Soon after this seemingly happy ending, before Telemachus sets sail, Sesostris dies of old age. The nation is in deep mourning. Ṭahṭāwī devotes a short poem to the passing of the good king:

Sorrow befell everyone high and low
And all were overcome by grief, as though
Judgment Day had come for Egypt,
Catastrophe had struck
For all the tribes sensed they just lost
Their most beloved, the champion of this folk,
The merciful father and honourable chief.45

This is a rare addition to the source material by Ṭahṭāwī, which may indicate the gravity he wanted to give this death in the narrative. The people’s grief was so intense that it was almost impossible to bury the king, for everyone wanted a last glimpse of his body. Many also expressed their wish to be buried with him, and here Ṭahṭāwī adds: ‘but that would go against the law of life’.46

Sesostris is succeeded by his son Bocchoris, a young man who, in contrast to his father, is described as having no appreciation for foreigners or the sciences. This is one aspect of the narrative that is eerily similar to Ṭahṭāwī’s experience with ‘Abbās’ succession of Muḥammad ‛Alī, and could indeed be presented as an argument for subversion, quite like the early reception of Fénelon’s original in France. The coincidence is striking: Fénelon unknowingly wrote a fictional account that, if we were to believe Ṭahṭāwī’s hagiographic accounts of Muḥammad ‛Alī’s career, would almost literally play out in Egypt more than one hundred years after Fénelon’s death and more than two thousand years after his narrative would have taken place. The similarity to Ṭahṭāwī’s Egypt ends there, however, as Telemachus then witnesses how Bocchoris dies a horrible death during the civil war caused by his own barbaric tendencies. The chapter closes with the lessons Telemachus has learned from watching Bocchoris bring ruin to Egypt: a king must accept the kingdom as his burden and make his reign endure by letting reason rule.47 No king is more miserable than he whom God (Allah) had chosen to watch over mankind and whom He has given (the tools of) justice, beneficence and sensible conduct, but who let himself be seduced into being a ruler for the sake of tormenting his subjects and letting his own happiness come first.48

In this narrative the reader is presented by two polar opposites when it comes to the character and disposition of kings. The description of Sesostris contains almost everything that Ṭahṭāwī would later claim is important for a king: the sense of justice, acting as a father to his subjects, an emphasis on education, actively looking to expand his (and thus his nation’s) knowledge by inviting foreigners to share their wisdom with him. Also, Egypt under Sesostris is a thriving civilization built on an agricultural economy. The one important feature of a king that is not discussed here is that of the king’s authority and his relation to the law. This subject enters the narrative in the fifth chapter, Book V in Fénelon, when the traveling company arrives in Crete.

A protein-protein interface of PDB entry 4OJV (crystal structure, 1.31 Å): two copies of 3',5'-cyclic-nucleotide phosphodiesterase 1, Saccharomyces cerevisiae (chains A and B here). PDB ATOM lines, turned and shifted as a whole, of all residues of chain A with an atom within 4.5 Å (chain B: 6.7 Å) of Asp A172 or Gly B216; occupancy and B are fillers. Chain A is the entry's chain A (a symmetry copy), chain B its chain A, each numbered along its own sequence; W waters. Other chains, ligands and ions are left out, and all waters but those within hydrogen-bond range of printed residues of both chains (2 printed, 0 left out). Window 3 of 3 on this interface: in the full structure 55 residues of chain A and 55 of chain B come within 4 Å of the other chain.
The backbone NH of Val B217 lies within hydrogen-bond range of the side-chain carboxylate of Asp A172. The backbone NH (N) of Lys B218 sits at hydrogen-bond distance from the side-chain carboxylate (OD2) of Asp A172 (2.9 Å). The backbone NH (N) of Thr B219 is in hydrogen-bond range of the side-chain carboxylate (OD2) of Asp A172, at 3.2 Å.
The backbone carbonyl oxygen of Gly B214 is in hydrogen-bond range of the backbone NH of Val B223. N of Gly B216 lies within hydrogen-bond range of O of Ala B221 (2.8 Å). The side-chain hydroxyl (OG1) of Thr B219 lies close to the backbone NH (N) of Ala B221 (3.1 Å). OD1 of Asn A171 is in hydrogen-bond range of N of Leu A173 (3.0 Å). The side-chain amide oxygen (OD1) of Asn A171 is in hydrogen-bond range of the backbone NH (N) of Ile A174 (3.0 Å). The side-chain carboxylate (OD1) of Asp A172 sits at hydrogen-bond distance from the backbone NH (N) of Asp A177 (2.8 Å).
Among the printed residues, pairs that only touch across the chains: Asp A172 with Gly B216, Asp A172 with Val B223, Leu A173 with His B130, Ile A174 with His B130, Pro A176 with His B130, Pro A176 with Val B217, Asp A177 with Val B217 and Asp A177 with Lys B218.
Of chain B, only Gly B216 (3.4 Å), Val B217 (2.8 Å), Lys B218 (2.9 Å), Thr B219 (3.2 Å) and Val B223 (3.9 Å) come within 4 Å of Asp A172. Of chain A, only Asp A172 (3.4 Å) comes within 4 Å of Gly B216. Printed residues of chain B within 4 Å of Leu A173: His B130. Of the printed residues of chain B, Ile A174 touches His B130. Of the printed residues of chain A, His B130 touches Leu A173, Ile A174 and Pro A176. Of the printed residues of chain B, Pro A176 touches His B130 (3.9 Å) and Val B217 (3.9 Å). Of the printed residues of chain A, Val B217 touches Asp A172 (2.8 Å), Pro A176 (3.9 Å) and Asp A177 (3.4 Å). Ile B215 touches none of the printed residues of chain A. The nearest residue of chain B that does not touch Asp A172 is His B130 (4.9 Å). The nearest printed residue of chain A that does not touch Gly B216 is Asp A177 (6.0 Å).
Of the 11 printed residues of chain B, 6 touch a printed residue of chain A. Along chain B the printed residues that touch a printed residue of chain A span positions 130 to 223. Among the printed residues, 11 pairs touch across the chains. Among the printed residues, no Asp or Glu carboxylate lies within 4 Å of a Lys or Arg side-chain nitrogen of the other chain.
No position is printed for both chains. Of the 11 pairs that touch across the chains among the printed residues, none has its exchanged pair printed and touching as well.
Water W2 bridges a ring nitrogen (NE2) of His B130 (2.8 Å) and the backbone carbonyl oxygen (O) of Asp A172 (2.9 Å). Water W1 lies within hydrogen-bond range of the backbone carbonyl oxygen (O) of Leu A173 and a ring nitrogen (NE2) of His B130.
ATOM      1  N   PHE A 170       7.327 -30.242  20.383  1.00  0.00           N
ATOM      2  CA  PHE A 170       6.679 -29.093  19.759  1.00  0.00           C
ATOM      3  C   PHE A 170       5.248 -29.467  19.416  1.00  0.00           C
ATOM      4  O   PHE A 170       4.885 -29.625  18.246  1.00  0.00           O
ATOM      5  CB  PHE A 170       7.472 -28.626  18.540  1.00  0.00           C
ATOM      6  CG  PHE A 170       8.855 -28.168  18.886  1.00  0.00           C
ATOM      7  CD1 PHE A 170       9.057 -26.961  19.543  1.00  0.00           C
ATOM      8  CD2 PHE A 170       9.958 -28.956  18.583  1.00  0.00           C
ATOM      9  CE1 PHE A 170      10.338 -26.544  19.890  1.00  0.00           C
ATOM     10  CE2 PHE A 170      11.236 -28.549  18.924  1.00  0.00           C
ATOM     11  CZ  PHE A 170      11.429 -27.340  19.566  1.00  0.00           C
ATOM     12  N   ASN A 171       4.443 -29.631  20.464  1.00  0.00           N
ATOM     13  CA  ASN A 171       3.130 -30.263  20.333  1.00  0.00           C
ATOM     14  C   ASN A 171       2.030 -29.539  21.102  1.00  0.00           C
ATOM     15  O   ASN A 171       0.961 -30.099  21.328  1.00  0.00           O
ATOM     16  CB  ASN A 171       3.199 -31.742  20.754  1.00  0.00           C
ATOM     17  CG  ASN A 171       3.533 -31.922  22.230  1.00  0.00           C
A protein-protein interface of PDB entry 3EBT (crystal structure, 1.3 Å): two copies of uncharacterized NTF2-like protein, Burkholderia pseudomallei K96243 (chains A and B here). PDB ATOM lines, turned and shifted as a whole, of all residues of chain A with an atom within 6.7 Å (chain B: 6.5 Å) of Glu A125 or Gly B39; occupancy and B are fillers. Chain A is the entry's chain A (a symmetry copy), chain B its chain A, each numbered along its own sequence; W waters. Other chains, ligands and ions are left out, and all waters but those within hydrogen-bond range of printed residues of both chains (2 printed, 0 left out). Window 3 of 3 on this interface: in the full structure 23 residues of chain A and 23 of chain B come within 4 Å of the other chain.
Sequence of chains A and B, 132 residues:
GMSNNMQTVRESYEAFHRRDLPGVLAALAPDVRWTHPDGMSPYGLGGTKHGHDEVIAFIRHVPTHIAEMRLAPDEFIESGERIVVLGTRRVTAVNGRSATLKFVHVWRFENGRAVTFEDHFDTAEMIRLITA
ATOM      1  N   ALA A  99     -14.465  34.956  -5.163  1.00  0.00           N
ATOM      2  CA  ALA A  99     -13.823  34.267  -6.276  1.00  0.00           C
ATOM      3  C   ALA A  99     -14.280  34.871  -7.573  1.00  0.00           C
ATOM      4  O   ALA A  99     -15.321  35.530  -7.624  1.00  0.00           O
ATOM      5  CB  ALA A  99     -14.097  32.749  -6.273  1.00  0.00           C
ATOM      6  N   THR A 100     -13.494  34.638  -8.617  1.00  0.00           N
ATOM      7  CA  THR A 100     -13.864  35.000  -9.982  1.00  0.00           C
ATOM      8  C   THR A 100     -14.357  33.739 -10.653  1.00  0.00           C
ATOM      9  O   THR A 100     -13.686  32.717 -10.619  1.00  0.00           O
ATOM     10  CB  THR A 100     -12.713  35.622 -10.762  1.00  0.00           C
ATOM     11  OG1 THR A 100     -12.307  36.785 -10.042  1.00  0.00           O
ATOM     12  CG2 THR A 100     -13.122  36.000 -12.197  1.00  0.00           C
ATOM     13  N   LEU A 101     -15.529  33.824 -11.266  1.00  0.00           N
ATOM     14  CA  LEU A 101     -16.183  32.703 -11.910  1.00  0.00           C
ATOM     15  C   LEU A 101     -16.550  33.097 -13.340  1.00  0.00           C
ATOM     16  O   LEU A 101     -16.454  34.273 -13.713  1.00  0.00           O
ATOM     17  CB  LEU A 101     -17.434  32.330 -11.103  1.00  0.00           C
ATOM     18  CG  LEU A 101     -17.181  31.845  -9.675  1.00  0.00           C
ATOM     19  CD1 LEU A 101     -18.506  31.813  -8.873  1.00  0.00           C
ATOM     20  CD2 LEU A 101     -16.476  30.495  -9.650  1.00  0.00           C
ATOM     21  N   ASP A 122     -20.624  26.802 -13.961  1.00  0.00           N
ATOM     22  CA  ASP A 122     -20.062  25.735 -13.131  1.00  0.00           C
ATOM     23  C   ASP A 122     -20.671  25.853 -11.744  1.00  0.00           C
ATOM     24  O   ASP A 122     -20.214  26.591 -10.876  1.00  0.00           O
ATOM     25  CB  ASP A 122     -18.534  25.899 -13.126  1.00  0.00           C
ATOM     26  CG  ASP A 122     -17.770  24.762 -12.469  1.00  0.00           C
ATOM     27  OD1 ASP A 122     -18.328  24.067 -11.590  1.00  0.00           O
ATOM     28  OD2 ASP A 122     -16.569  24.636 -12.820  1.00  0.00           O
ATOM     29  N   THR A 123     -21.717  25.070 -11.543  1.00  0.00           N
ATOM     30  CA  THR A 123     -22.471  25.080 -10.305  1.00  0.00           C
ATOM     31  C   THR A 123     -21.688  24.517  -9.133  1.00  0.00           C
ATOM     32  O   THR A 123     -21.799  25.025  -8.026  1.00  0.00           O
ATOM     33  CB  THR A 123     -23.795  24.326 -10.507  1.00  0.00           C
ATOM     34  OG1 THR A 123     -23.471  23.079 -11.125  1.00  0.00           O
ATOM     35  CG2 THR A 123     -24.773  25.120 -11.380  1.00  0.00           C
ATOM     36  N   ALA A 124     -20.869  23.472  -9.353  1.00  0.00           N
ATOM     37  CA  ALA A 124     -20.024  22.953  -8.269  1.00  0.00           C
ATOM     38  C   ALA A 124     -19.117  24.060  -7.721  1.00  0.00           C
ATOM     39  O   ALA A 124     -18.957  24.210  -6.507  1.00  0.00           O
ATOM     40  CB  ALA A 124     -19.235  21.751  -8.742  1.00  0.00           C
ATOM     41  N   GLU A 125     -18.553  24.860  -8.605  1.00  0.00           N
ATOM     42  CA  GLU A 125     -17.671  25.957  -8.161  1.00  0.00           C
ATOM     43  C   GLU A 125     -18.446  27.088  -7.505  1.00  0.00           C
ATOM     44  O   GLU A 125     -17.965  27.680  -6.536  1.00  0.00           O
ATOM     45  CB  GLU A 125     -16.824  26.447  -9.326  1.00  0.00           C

Crete: The Rule of Law

Upon arrival in Crete, Mentor reminisces about a previous visit when king Minos ruled the island.49 Mentor calls him ‘the greatest king’, and goes on to describe how he established a rule of law. Minos’ laws are the reason for all of the favourable aspects of society that are present on Crete, like the education of the youth in order to create healthy and strong citizens, having learned through the law how to eat and drink only what their body needs, the importance of exercise and work, and the dangers of overconsumption leading to obesity and sickliness, which weakens the mind.50 Three vices are punished in Crete: ingratitude, fraud and avarice. There are no punishments known on Crete for the vices of pomp and laziness, as they are simply non-existent there. The law has thus moralized Cretan society.

After hearing this song of praise for a king who lets law rule, Telemachus asks Mentor about the extent of the king’s authority and power. The short answer to this is ‘the king is the possessor of authority over the subjects, and his commands and prohibitions hold good; as for the written rules and laws of the kingdom, they hold authority over him (the king) and govern him’.51 Here Ṭahṭāwī uses three different terms to indicate the concept of law, all with slightly different connotations: Qānūn is generally understood as positive law to complement sharī‛a on issues upon which the latter stays silent.52sharī‛a is of course the divine law, which Ṭahṭāwī uses here in the plural form sharāʻi‘. This term can be used to indicate religious or revealed law in general, but we would argue that here the interpretation is likely meant to include the Islamic connotation, especially since the source text merely uses ‘laws’ (lois), thus making this a voluntary addition in Ṭahṭāwī’s text. Ḥukm, pl. aḥkām can mean different things, such as judgement, jurisprudence or rules, and can be used in a secular context, but also carries connotations to Islamic law.53 So here Ṭahṭāwī essentially proposes his political model for the absolute ruler guided by sharī‛a. Here we see how Ṭahṭāwī employs an Islamic vocabulary to describe the guidelines for the absolute ruler, which in fact contrasts with the efforts Fénelon took to avoid obvious associations with a Christian frame of reference.